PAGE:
On Saturday, Greg and I took our first long bike ride since arriving to Denmark. Cycling is my primary means of transit back in Chicago, but I admit I haven’t missed it much since arriving here. I’ve been enjoying the slower pace of walking everywhere, especially since there’s novelty everywhere you look! That, and I don’t really know my way around, so walking makes it easier to figure out your way as you go, versus having to pull over on the bike constantly and consult with street signs and google maps. 😉 Anyway, back to biking! So yesterday we set off for the Mols Bjerge National Park, about 18 miles away from Aarhus, which has the cutest insignia posted everywhere, btw:
The ride was very intense for my Illinois riding standards, aka: there were HILLS, which is actually what the word “mols” means. My legs are definitely feeling it today, but we survived and had a pretty cool experience, and I took some video going up and down the hills and through the woods for the documentary. We planned on exploring many areas of the park, but in the end we spent a couple of hours at a 14th century castle and then it was time to head on home!
The castle ruins were awesome, and you access them by walking for 30 minutes down the longest (rockiest) medieval road in Denmark. The structure served multiple different purposes throughout history. It was originally built by King Erik Menved in the early 1300s after a peasants’ revolt, presumably to show everyone who was boss. Thanks to it’s huge size and easily-defensible road and bridge leading up to it, it was very difficult to attack—or escape from. He ended up using it more as a prison, where he would lock up anyone who said anything negative about his rule. He even locked a man up once who later became King of Sweden! Oops… Here are some pictures of the road, the ruins in the background, and then up close. Pretty neat!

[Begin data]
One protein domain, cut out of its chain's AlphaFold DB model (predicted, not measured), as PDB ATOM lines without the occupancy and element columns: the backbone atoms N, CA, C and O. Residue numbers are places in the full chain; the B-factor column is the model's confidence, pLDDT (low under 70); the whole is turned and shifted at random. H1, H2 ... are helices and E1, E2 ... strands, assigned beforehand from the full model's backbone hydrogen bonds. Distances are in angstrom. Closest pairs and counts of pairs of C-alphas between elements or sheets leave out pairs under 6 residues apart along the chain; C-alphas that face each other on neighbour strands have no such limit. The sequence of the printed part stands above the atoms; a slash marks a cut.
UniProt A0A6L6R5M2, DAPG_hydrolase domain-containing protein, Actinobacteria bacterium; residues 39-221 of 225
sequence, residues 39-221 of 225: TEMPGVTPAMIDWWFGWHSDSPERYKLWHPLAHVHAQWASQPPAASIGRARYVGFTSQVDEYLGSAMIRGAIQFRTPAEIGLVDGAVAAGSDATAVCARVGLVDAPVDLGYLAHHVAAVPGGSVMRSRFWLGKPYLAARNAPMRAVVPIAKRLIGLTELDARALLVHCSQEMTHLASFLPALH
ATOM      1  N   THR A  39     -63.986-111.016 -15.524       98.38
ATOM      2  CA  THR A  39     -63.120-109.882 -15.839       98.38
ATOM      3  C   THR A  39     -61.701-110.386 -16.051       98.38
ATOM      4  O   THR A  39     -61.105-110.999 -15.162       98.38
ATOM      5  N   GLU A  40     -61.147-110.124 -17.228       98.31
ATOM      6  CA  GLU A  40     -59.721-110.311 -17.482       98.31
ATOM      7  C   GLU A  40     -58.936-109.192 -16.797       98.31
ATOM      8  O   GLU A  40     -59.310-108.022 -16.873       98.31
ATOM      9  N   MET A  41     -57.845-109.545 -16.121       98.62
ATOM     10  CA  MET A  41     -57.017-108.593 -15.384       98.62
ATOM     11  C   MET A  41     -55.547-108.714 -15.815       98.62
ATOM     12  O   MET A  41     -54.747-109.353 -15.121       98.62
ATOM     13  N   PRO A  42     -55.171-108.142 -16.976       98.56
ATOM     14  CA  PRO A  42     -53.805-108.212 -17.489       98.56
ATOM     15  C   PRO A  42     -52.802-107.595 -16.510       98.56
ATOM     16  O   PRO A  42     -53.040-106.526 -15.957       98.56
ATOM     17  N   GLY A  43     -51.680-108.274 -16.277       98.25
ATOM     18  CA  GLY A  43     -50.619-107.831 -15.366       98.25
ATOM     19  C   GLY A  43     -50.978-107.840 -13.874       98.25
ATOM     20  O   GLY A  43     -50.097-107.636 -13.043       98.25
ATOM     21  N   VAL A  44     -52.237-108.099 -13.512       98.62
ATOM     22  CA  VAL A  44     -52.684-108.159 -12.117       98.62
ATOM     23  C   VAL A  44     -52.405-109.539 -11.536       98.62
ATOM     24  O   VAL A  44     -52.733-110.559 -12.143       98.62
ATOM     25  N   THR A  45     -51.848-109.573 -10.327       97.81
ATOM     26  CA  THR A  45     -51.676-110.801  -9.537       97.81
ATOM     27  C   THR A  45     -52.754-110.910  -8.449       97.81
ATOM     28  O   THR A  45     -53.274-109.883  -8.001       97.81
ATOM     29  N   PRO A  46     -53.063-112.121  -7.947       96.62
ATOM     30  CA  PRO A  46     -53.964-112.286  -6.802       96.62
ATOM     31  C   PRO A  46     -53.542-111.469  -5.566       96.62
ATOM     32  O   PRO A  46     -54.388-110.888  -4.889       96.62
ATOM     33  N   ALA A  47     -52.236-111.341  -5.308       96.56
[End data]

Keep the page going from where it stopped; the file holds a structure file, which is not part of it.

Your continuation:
The truth is, though, that after all that awesome exploring and all the beautiful views, my favorite part of the ruins had little to do with the actual landscape or architecture. No, my favorite part was the walk to the bathroom. As I neared the little outhouse back on the mainland, I was suddenly bombarded by a dozen or so swallows, swooping overhead and even in front of my path. I’d never seen them so close! They were catching insects and calling out to each other as they did so. I was utterly mesmerized by their agility and their beautiful colors. Here’s a video, which barely captures it but gives some idea of what it was like.
After standing there for a few minutes (Greg wandered off in search of an ice cream), I noticed that they seemed to be occasionally returning to the very bathroom building I was headed towards. Upon closer inspection, I discovered several nests under the gables of the roof and lo and behold—one was occupied by three ADORABLE baby swallows!
Photo or I’m making this up:
So today I am grateful for hidden treasures; the kinds you would never discover if you didn’t stand still for a few moments and let nature show you something truly special.